The Court of Appeal (CoA) in the case of HMRC v Centrica Overseas Holdings Ltd  EWCA Civ 1520 made an important decision regarding the deductibility of expenses incurred in the process of disposing of a subsidiary. The case involved Centrica Overseas Holdings Ltd (COHL), a holding company that incurred professional fees while disposing of one of its subsidiaries.
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What is meant by Corporation Tax?
You are required to pay Corporation Tax on the profits earned from business activities as a limited company, any foreign company with a UK branch or office, or a club, co-operative or other unincorporated association (such as a community group or sports club). You are responsible for calculating, paying, and reporting your tax, and will not receive a bill for it.
How can I pay Corporation Tax?
You must register for Corporation Tax when you start or restart a dormant business in the UK. You need to prepare your records and Company Tax Return to determine the amount of tax to pay, pay the tax or report if none is due by the deadline, which is typically 9 months and 1 day after the end of your accounting period, and file the Company Tax Return by the deadline, which is usually 12 months after the end of your accounting period. If you are an unincorporated association, you must write to HMRC for registration.
What are Deductibles for Corporate Tax?
There is no definitive list of corporate tax deductibles that qualify for tax relief through capital allowances, and it is important to consider tax legislation, case law, and HMRC guidance when identifying qualifying expenditure.
UK corporations are subject to corporation tax on their taxable profits by HMRC, the tax authority. To calculate the taxable profit, businesses can deduct certain expenses that they incur in the course of their operations. These include the cost of goods sold, wages and salaries, rent, interest, depreciation, insurance, repairs and maintenance, professional fees, pension contributions, donations to charity, and research and development (R&D) expenditure.
What are Professional fees?
Professional fees are the fees paid to accountants, lawyers, and other professionals for services rendered to the company. Legal and other professional fees can be disallowed by HM Revenue and Customs if they are of a capital nature, or not wholly and exclusively incurred for the purpose of the trade. Even where an item of expenditure is found to be revenue rather than capital in nature, it still needs to be shown that it also meets the wholly exclusive test. This simply means that the HM Revenue and Customs needs to be satisfied that the sole purpose for incurring the expense is for the purposes of trade, profession or vocation.
Can I deduct Professional fees/ management expenses for Corporate Tax purposes?
Certain professional fees as a result of management expenses may not qualify for corporate tax deduction if found to be capital in nature as opposed to income that is considered to be of a revenue nature.
The recent Court of Appeal decision in a tax dispute between Centrica Oversees Holding Ltd (COHL) and HM Revenue & Customs has clarified that not all professional fees may qualify for corporate tax deduction. In July 2005, COHL acquired a Dutch company named Oxxio BV, which had four subsidiaries. During the process of disposing the subsidiary, COHL incurred expenses for professional services from Deutsche Bank AG London, PwC and De Brauw Blackstone Westbroek, which totalled £2,529,697.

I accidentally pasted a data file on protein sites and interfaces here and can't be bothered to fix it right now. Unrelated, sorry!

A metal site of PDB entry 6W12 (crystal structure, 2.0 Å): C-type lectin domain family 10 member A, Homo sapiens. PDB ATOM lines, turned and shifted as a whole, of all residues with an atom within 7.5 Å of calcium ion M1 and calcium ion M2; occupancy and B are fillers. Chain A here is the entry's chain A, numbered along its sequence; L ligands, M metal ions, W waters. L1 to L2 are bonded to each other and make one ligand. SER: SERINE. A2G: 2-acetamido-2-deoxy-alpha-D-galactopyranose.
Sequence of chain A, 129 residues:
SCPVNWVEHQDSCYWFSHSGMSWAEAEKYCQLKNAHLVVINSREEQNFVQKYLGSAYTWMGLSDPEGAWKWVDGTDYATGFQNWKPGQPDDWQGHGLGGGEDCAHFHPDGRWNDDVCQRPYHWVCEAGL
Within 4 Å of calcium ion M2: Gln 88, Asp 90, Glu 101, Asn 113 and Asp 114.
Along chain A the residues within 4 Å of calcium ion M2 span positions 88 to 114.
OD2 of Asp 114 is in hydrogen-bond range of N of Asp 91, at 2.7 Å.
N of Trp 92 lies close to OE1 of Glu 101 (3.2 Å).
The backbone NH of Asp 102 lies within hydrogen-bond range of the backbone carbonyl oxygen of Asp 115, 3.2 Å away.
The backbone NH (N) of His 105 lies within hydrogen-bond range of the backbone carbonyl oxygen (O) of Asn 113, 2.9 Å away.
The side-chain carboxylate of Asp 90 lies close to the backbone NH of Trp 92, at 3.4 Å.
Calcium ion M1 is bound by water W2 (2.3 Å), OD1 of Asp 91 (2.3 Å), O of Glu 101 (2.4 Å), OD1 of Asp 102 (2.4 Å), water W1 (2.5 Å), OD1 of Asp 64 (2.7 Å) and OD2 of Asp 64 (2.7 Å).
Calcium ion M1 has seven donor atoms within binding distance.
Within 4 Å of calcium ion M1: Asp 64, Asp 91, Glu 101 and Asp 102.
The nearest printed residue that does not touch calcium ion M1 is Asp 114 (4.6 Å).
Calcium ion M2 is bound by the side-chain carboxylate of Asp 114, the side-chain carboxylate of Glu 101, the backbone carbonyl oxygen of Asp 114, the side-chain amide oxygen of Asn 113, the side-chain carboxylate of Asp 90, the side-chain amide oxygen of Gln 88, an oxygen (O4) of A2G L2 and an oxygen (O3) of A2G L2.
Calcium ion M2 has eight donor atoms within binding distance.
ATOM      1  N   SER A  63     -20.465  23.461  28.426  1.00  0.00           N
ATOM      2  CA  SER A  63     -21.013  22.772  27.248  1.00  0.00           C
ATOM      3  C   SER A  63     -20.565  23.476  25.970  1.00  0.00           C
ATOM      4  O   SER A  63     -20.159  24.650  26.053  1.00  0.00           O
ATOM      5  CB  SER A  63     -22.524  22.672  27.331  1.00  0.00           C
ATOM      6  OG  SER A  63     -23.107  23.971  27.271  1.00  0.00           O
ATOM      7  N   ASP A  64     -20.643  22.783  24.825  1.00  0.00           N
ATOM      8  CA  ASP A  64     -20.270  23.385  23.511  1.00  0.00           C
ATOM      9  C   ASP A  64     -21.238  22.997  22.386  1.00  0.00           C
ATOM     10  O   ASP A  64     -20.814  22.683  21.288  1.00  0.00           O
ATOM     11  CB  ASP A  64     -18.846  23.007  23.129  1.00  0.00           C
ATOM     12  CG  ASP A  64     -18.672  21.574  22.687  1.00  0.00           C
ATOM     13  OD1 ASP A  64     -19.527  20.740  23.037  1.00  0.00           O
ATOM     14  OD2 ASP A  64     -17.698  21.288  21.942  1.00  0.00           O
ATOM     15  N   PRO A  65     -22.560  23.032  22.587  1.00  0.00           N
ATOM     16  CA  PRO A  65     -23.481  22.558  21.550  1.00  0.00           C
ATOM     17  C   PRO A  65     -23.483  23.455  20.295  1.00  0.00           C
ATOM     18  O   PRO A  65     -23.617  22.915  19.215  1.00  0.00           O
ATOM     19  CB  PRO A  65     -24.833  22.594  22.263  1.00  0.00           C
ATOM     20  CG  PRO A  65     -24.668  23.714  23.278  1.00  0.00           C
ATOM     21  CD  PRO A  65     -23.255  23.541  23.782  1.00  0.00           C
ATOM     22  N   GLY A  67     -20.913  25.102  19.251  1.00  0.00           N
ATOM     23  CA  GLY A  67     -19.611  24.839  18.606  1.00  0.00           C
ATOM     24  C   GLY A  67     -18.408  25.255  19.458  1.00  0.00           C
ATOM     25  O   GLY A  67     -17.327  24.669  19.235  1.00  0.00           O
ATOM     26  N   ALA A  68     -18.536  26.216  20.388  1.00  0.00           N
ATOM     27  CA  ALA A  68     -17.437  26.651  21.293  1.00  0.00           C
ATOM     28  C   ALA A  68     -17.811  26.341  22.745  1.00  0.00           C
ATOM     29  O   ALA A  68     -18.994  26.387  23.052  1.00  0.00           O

COHL claimed relief for these expenses on its company tax return for the accounting period ending December 31, 2011. However, HM Revenue and Customs (HMRC) denied the claim and issued a closure notice amending the company’s tax return, stating that the expenses were not deductible under the Corporation Tax Act 2009. COHL appealed the decision, but it was dismissed by the First-tier Tribunal (FTT). COHL then appealed to the Upper Tribunal (UT), which allowed the appeal. HMRC then took the case to the CoA.
What is the outcome of HMRC v Centrica Overseas Holdings Ltd ?
The CoA allowed the appeal, agreeing with HMRC that the expenses being professional fees which were incurred as a result of management expenses were not deductible under the Corporation Tax Act, 2009. The CoA held that although they were expenses of management, they were also capital in nature, which means that they are not deductible for tax purposes. This case shows how complex it can be to determine the deductibility of expenses incurred in the process of disposing of a subsidiary and how important it is to have professional advice when dealing with such matters to avoid any legal and tax issues.
Download the Judgement here
What is the Corporation Tax rate for 2022 and 2023?
The normal rate of corporation tax currently stands at 19% for the financial year beginning 1 April 2022, however, this is set to increase to 25% for the financial year 2023. From 1 April 2023, there will no longer be a single Corporation Tax rate for non-ring fence profits.
From 1 April 2023 the Corporation Tax rate changes to:
- 19% for taxable profits below £50,000 (small profit rate)
- 25% for taxable profits above £250,000 (main rate)
What is Marginal Relief for Corporation Tax rate?
If your company has a profit that falls between the main rate and small profit rate, you may be eligible for Marginal Relief. This means that the rate of Corporation Tax you have to pay will be reduced instead of being at the standard 25%. However, if your company’s accounting period is shorter than a year or if your company is associated with other companies, the profit range will be adjusted accordingly. It’s also important to note that if your company is non-UK resident, a close investment holding company, or has profits over £250,000, you will not be able to claim Marginal Relief.
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